WASH 1 resizedA debut feature director with an impressive screenwriting and production slate, Ted Geoghegan knows his influences and wears them proudly. With We Are Still Here he grabs the haunted house plot by the horns, and breaths vibrant new life into the well-worn subgenre via a heap of genuine wit and moments of pure terror. When indie horror legend Larry Fessenden (in a glove-fitting role) appears at the doorstep, it’s like meeting an old friend… possessed by the forces of primordial evil. Read more …


Kraken-vs-Kurja-poltPresented in collaboration with Kraken Society and Internazionale Kurzfilmtage Winterthur,
with the support of the Embassy of Switzerland in Slovenia.

Kurja polt warmly recommends: Visit Museum HR Giger in Gruyères, Switzerland.

Dark Star – HR Gigers Welt Dark Star – HR Giger’s World

Belinda Sallin, Switzerland, 2014, DCP, 1.78, colour/b&w, 95′
14.4. | 18:00 | Slovenian Cinematheque

03-darkstarA precious documentary portrait, the last and most intimate encounter with grim visionary H. R. Giger – author of the Oscar-winning visual design for Ridely Scott’s Alien and Jodorowsky’s Dune, the greatest cult film never made – takes us into the artist’s home, a magical cavern and a parallel world, filled to the brim with iconic images of Giger’s biomechanics. Read more …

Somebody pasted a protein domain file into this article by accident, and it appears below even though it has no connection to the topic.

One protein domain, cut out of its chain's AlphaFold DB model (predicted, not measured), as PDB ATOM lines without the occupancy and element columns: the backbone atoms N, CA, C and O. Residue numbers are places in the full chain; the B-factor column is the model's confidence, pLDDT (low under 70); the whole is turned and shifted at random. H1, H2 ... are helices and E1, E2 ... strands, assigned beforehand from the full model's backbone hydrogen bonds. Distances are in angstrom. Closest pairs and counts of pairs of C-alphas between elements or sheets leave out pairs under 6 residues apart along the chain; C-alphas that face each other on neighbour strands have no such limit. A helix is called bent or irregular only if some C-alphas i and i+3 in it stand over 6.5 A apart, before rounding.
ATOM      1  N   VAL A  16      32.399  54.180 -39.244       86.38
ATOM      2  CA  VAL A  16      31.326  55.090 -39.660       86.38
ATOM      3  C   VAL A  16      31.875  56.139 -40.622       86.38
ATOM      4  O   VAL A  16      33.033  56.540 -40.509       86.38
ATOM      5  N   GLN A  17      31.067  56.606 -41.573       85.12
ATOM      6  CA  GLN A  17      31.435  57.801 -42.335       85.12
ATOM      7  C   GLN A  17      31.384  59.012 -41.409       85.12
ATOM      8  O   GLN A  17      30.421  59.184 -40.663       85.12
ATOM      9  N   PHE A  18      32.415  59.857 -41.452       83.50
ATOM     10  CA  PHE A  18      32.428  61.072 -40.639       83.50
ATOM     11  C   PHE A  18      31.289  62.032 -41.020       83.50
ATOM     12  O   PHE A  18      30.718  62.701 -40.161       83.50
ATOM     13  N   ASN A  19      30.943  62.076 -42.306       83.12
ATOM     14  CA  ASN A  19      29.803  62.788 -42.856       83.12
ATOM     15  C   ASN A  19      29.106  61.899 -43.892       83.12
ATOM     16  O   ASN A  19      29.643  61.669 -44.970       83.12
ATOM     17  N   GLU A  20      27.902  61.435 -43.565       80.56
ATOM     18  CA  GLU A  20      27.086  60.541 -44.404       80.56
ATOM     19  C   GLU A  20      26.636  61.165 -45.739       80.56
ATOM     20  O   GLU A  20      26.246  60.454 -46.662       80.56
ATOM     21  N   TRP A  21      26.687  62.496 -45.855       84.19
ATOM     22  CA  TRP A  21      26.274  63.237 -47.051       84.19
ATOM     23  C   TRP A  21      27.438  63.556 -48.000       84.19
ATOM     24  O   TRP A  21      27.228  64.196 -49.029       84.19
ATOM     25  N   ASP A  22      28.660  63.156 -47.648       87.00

Das Universum Giger Giger’s Universe

various authors, Switzerland, 1967-1992, 99′
14.4. | 20:00 | Slovenian Cinematheque

giger01X052015The short film program Giger’s Universe gathers for the first time documentaries about Giger and rare prints of his own short films and music videos, among them Backfired and Now I Know You Know by American singer Debbie Harry. Two special works that have rarely seen the light of a projector are the dystopian science fiction film SwissMade 2069 and the documentary A New Face of Debbie Harry, filmed by acclaimed Swiss director Fredi Murer, a close friend of H. R. Giger. Read more …


Attack of the 50 Foot Woman

Nathan Juran (as Nathan Hertz), USA, 1958, 16mm, 1.85, b&w, 65′
13.4. | 18:30 | Slovenian Cinematheque

attack_of_the_50_foot_woman1 resized